This week features trains that have passed along the sea wall between 2004 and 2006 that aren’t likely to be seen here again, at least in the same livery.
We start with the Class 180 Adelante 5 car high speed train which for a short time had a daily service between London Paddington and Plymouth. For this service two units were connected together but without a corridor connection between the two it wasn’t possible to gain access to the other half without getting out at a station. This was a bit confusing if you had a reserved seat and got in the wrong half of the train and found what you thought was your seat was already taken as the seat numbers were the same in each set. Although they were a comfortable ride and easily capable of cruising at 125mph the trains themselves were dogged with recurring technical problems and First Western finally lost patience and returned them to the leasing company in 2009. In 2012 FGW presumably after then seeing the success Grand Central and Hull Trains on the East Coast Main Line were having with them decided to refurbished 5 sets and use them on the Paddington to Worcester services.
Virgin Trains found a need for a reliable diesel locomotive to rescue any of their electric Pendalinos or diesel Voyagers that failed in service. This coupled with diversions off the West Coast main line onto non electrified lines meant another means of propulsion was needed. They were also used for towing Pendalinos from Crewe to Holyhead along the north Wales coast on a regular basis. Consequently in 2002 they ordered 12 refurbished Class 47 locos from Brush Traction and later another 4, These 16 were re-classified as a Class 57. This saved two thirds of the cost of buying brand new locomotives.They were designated as “Thunderbird” loco’s as their primary use was for rescue missions and Richard Branson with the eye he has for publicity made an arrangement with the TV production company to use the names of the Thunderbird puppets to capture the imagination of the travelling public. We all know of the problems that Voyagers have along the sea wall when the sea water gets into the roof space and shorts out the electrics, so back in 2005 every time there was a severe weather forecast a Thunderbird was sent down to stand at Exeter and tow voyagers along the wall. To achieve this each Thunderbird was fitted with Dellner couplings which are the rather unsightly equipment installed at each end of the loco. This is because Pendolino’s and Voyagers cannot connect to the standard coupling system which hangs below the Dellner in the picture of 57307 Lady Penelope. Nowadays Cross Country trains just stop at Exeter if the waves are crashing over. Is that progress? Virgin does not now operate any of these locos but we do occasionally see them under the DRS company ownership but of course in their own livery.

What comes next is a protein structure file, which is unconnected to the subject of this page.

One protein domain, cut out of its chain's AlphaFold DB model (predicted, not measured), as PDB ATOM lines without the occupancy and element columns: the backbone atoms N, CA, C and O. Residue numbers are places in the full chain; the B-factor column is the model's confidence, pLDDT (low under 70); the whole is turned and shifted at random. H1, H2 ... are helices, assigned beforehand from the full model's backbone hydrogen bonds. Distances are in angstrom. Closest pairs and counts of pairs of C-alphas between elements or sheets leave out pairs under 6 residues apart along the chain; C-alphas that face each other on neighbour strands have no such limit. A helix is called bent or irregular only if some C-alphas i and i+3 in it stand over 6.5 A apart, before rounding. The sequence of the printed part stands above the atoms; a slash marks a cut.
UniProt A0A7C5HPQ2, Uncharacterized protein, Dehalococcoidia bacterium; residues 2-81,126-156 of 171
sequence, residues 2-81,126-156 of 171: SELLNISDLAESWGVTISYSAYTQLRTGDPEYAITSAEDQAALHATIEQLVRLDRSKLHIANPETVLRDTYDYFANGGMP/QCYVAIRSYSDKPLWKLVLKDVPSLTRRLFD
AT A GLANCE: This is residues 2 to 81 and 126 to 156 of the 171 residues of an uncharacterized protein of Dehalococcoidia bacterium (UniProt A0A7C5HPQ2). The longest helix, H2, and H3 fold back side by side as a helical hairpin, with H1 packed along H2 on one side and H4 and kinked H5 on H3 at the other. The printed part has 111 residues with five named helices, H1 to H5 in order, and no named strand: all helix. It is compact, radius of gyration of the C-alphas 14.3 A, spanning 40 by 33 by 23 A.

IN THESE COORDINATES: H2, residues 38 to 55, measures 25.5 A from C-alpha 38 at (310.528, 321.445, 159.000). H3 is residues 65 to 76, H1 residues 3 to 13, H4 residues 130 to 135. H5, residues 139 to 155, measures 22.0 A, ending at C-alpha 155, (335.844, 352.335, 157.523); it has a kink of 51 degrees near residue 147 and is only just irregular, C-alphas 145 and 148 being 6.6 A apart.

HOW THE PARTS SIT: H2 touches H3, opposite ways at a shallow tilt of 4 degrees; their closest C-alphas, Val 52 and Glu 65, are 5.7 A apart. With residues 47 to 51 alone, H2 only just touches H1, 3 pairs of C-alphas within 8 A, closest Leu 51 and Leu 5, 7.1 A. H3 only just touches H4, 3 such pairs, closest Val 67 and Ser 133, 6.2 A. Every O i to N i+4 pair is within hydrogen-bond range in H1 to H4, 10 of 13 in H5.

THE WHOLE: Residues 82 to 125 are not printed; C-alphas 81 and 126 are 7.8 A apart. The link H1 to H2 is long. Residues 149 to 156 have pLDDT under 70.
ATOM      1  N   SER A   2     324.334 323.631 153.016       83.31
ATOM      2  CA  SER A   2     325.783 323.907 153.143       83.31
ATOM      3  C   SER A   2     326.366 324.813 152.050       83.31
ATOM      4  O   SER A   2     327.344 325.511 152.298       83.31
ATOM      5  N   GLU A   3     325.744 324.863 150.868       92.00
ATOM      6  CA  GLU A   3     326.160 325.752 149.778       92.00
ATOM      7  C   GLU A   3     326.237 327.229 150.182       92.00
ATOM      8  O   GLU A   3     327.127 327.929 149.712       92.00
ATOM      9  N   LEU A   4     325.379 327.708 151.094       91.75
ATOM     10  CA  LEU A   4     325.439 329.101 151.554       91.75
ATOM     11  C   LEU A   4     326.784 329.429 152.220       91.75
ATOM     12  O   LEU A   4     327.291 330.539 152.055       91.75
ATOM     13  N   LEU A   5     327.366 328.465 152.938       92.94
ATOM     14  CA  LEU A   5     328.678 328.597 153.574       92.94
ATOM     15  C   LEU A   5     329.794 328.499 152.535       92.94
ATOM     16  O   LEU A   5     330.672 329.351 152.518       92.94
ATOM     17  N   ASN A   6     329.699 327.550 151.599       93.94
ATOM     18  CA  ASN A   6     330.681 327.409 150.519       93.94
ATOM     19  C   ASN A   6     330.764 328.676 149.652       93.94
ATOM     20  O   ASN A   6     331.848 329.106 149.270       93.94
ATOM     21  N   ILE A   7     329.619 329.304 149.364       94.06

The Class 52 “Western” diesel hydraulic loco’s were introduced in 1961 and eventually totaled 74 in number and were powered by German Maybach engines which gave them a very distinctive sound. D1015 Western Champion was initially decked out in a golden ochre livery and was returned to it from the BR standard blue it was in at the end of it’s BR life. It has since received a maroon livery which is my personal favourite. On this occasion when the photograph was taken in March 2005 it was a miserable foggy day and the enthusiast excursion to traverse some of the clay only lines in Cornwall was held at the gantry signal on the wall for about 10 minutes. Here it was just restarting the train with the customary clouds of black smoke erupting from the roof vent!